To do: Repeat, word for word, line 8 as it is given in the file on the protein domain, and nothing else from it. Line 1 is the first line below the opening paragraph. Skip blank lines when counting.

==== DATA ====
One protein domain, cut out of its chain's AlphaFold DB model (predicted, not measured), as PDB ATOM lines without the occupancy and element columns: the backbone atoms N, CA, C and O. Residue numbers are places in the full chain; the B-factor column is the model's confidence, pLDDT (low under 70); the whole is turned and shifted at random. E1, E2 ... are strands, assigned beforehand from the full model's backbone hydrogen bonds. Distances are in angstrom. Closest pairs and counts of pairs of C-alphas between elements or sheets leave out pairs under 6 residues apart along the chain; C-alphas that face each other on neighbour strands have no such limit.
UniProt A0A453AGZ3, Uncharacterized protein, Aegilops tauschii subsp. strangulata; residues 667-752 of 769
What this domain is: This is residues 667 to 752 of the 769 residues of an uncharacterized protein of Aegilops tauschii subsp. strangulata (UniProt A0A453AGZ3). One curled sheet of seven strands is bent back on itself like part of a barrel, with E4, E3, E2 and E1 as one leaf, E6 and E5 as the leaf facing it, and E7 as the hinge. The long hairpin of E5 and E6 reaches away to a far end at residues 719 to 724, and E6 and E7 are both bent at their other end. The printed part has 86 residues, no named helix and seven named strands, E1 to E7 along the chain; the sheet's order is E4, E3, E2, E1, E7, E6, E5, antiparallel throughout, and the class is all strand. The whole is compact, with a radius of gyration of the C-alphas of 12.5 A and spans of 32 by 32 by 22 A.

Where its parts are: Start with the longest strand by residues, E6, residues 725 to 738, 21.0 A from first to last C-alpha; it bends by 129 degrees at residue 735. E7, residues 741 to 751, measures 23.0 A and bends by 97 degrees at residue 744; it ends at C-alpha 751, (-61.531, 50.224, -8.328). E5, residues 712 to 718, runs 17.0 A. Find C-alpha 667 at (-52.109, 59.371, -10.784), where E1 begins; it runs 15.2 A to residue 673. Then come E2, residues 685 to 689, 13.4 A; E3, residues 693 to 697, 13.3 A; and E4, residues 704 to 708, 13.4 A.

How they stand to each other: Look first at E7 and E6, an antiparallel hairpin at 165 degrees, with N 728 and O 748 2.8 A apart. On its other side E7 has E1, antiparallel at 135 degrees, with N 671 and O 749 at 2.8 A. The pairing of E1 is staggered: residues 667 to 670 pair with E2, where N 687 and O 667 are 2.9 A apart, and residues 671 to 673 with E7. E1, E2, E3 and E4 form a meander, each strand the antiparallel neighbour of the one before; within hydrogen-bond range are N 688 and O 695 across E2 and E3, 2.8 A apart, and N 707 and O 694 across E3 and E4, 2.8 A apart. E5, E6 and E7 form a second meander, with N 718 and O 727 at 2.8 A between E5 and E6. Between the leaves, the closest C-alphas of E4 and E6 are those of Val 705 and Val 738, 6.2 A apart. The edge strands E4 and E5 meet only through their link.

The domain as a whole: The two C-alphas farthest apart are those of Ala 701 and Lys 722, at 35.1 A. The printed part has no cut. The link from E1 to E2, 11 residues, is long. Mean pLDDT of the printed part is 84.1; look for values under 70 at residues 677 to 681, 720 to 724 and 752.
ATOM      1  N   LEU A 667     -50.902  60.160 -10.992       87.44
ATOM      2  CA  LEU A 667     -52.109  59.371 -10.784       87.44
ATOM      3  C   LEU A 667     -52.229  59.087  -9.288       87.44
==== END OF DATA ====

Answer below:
ATOM      3  C   LEU A 667     -52.229  59.087  -9.288       87.44